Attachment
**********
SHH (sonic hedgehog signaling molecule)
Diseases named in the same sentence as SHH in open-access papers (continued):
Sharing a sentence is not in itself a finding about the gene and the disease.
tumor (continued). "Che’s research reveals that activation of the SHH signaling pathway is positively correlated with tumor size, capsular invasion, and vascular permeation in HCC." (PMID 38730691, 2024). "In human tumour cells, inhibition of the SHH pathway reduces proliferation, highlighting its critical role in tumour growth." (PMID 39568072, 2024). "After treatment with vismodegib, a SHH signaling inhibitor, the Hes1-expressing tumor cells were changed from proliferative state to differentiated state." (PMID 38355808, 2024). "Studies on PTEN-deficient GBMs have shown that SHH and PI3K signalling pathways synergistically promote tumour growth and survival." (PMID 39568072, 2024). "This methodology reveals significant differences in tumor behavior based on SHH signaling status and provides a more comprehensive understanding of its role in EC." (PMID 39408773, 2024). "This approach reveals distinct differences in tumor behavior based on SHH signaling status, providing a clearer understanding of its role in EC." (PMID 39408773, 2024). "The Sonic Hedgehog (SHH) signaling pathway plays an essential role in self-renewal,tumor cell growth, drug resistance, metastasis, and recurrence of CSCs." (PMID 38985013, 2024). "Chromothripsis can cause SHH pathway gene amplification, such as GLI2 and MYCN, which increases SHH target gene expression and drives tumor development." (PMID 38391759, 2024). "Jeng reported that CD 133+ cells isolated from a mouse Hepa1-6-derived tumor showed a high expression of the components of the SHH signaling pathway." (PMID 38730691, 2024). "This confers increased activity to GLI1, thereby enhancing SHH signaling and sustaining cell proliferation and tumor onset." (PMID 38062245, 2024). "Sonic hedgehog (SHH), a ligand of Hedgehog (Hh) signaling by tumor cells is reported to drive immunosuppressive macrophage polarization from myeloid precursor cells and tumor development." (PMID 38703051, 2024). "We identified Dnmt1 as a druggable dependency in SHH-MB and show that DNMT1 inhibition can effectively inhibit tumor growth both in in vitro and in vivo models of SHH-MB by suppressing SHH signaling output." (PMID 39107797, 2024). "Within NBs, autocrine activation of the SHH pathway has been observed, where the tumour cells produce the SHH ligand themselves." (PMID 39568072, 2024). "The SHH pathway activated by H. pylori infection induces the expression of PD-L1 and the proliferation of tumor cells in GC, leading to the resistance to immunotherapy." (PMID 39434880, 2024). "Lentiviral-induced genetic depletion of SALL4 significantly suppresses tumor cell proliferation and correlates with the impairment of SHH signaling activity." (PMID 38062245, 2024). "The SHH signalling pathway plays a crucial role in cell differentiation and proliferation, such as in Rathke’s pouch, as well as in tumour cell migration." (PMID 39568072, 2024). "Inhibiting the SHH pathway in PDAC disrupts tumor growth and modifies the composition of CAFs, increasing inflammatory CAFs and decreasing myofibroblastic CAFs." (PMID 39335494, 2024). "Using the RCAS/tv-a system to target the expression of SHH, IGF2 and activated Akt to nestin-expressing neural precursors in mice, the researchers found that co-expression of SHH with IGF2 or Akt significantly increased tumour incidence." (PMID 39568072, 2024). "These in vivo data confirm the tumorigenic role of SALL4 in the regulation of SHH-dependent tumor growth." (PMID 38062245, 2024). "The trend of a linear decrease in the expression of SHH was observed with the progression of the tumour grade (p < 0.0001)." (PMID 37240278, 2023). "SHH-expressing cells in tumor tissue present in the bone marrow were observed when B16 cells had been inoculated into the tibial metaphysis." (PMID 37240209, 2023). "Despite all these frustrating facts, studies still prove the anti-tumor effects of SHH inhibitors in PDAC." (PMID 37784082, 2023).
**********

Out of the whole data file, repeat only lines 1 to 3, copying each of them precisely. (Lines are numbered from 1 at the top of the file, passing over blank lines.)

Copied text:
SHH (sonic hedgehog signaling molecule)
Diseases named in the same sentence as SHH in open-access papers (continued):
Sharing a sentence is not in itself a finding about the gene and the disease.